Maximising sensory awareness for patients with dementia

Lloyd D Hughes (Lead / Corresponding author), Laura Adams

Research output: Contribution to journalArticlepeer-review


Patients with dementia often exhibit significant mental state disturbances including confusion, agitation and aggression and these may be provoked or exacerbated by many external factors. The research team hypothesised that optimising the sensory awareness of residents to their environment would reduce the number of documented aggressive episodes. During this four-month study the care team documented the number of aggressive episodes in a nursing home unit before, during and after the implementation of the following changes: residents had their hearing aids and glasses checked, cleaned and fitted on a daily basis to maximise the resident's sensory awareness. Living conditions were altered with improved lighting, signing and daily sensory stimulation in line with NICE guideline recommendations. Following the implementation of this intervention, the number of documented aggressive episodes reduced throughout the study period with an overall significant reduction of 25%. The research concluded that simple non-pharmaceutical measures aimed at maximising the ability of residents to sense their environment could indeed reduce aggressive episodes.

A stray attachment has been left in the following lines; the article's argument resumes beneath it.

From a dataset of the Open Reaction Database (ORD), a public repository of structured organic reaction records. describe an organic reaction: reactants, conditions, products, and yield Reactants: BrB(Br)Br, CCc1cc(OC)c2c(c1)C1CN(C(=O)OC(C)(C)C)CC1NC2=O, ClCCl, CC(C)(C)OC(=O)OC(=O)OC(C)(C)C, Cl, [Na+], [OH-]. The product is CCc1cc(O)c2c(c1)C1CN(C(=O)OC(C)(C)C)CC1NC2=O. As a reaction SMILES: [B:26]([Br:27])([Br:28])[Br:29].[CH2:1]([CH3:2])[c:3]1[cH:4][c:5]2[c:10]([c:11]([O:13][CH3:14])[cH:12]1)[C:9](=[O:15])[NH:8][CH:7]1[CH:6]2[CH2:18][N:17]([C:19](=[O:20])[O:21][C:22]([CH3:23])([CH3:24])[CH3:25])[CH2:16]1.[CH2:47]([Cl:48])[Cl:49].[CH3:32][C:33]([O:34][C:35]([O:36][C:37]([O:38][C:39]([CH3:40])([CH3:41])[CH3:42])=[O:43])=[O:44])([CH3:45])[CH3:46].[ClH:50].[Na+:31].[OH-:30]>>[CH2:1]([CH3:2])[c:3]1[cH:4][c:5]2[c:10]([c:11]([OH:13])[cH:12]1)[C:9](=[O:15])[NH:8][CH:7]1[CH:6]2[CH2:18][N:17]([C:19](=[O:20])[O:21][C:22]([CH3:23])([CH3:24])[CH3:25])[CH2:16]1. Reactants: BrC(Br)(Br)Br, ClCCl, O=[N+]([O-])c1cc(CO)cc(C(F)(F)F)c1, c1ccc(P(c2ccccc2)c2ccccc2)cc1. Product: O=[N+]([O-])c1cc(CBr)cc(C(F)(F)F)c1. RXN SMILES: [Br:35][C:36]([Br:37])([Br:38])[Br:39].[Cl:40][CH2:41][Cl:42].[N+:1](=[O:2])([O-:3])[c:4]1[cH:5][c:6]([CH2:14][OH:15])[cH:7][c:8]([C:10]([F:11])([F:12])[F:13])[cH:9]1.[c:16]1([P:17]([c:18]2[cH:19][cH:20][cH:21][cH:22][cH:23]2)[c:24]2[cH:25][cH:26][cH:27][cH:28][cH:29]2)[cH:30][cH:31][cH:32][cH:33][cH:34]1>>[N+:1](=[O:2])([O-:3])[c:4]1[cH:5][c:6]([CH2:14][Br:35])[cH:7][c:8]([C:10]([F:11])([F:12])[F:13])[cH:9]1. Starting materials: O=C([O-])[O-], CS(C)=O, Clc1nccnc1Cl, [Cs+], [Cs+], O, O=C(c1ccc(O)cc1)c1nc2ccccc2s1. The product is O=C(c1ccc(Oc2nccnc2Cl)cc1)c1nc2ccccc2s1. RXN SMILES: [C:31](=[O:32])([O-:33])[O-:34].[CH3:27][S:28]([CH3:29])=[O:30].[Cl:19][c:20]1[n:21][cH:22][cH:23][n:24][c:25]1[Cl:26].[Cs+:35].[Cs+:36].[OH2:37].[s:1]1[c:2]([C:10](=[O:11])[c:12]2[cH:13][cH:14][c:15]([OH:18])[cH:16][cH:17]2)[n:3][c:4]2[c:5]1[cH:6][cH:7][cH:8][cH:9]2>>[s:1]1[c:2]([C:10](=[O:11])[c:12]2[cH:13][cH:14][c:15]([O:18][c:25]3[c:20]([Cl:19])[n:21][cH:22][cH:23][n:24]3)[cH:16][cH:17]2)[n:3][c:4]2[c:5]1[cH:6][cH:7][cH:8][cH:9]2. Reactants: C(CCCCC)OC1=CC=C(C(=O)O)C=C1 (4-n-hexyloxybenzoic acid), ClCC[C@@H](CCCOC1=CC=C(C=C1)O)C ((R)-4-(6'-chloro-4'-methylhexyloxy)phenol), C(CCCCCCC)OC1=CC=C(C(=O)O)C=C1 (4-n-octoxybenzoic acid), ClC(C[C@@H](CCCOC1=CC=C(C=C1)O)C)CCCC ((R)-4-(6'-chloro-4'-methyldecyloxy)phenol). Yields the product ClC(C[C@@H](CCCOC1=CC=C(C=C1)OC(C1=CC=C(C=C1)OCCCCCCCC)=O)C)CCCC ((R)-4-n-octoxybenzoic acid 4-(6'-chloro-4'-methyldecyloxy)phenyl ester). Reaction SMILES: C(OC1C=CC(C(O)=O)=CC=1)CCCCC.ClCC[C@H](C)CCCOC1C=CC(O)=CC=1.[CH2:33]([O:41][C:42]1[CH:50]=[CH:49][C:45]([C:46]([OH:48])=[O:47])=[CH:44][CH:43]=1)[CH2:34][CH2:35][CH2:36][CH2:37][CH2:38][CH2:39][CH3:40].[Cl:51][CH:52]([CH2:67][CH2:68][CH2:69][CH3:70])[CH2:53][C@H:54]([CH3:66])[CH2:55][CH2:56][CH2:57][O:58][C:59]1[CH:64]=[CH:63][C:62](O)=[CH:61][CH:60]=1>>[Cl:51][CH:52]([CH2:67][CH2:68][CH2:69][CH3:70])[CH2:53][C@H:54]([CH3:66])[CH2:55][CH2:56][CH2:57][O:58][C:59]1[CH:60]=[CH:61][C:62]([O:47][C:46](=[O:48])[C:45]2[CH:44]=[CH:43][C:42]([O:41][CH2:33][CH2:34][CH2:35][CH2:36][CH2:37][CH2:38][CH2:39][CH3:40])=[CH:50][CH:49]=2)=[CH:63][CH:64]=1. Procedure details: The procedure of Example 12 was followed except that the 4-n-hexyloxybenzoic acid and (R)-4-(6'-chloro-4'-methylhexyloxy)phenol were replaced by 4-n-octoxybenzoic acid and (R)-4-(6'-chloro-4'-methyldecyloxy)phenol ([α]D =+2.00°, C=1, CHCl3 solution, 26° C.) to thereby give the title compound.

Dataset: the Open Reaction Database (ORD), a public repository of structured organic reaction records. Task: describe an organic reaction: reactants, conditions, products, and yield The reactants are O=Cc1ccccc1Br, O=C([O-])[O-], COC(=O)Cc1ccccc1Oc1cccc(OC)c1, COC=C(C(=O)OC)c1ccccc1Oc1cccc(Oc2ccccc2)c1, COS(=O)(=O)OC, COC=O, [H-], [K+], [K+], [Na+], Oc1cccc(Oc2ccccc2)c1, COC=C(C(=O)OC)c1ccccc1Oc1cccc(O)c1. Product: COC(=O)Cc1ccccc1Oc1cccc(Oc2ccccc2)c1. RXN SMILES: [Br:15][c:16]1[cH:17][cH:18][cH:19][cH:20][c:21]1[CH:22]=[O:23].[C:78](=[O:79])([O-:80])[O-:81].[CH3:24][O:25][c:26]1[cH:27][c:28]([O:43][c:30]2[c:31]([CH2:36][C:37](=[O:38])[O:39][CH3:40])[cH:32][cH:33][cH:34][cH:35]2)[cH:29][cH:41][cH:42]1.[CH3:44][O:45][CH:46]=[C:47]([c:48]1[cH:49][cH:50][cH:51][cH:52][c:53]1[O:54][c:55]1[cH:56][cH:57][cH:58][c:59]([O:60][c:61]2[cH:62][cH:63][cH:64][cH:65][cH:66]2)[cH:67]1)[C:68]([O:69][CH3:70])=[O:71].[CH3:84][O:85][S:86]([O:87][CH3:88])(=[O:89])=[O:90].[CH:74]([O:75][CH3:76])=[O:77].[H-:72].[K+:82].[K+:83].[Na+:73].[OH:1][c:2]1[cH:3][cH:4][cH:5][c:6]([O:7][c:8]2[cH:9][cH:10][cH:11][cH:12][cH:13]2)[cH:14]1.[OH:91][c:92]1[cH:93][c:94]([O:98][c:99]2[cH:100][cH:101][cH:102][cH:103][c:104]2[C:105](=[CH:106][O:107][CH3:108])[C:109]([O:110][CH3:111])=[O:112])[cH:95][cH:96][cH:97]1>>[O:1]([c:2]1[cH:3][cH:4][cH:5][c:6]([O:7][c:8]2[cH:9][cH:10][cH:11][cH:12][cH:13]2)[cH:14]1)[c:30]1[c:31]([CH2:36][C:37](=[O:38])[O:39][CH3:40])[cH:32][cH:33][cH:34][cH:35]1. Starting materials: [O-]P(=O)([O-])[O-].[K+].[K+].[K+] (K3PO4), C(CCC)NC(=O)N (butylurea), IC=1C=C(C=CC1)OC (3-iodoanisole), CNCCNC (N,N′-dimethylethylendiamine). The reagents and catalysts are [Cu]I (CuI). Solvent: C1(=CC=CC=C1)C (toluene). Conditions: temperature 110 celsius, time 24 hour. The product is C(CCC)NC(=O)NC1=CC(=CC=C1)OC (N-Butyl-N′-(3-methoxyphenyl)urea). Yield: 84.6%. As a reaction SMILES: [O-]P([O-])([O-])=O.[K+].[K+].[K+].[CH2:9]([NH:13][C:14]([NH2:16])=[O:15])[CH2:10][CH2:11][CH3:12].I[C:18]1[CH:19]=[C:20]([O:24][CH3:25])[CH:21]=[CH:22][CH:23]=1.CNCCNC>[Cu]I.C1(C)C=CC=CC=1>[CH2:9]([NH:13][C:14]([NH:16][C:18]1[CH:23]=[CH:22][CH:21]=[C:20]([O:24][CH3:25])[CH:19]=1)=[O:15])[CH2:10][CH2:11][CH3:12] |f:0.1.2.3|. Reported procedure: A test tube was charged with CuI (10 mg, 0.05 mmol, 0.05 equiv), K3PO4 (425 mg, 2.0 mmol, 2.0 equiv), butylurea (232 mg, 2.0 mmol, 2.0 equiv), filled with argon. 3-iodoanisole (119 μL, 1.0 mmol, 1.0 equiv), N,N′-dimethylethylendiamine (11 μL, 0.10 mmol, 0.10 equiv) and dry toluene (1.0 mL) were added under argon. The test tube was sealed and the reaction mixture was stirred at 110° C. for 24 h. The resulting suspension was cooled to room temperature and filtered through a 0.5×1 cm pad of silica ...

Original languageEnglish
Pages (from-to)239-245
Number of pages7
JournalBritish Journal of Mental Health Nursing
Issue number4
Publication statusPublished - 1 Dec 2012


Dive into the research topics of 'Maximising sensory awareness for patients with dementia'. Together they form a unique fingerprint.

Cite this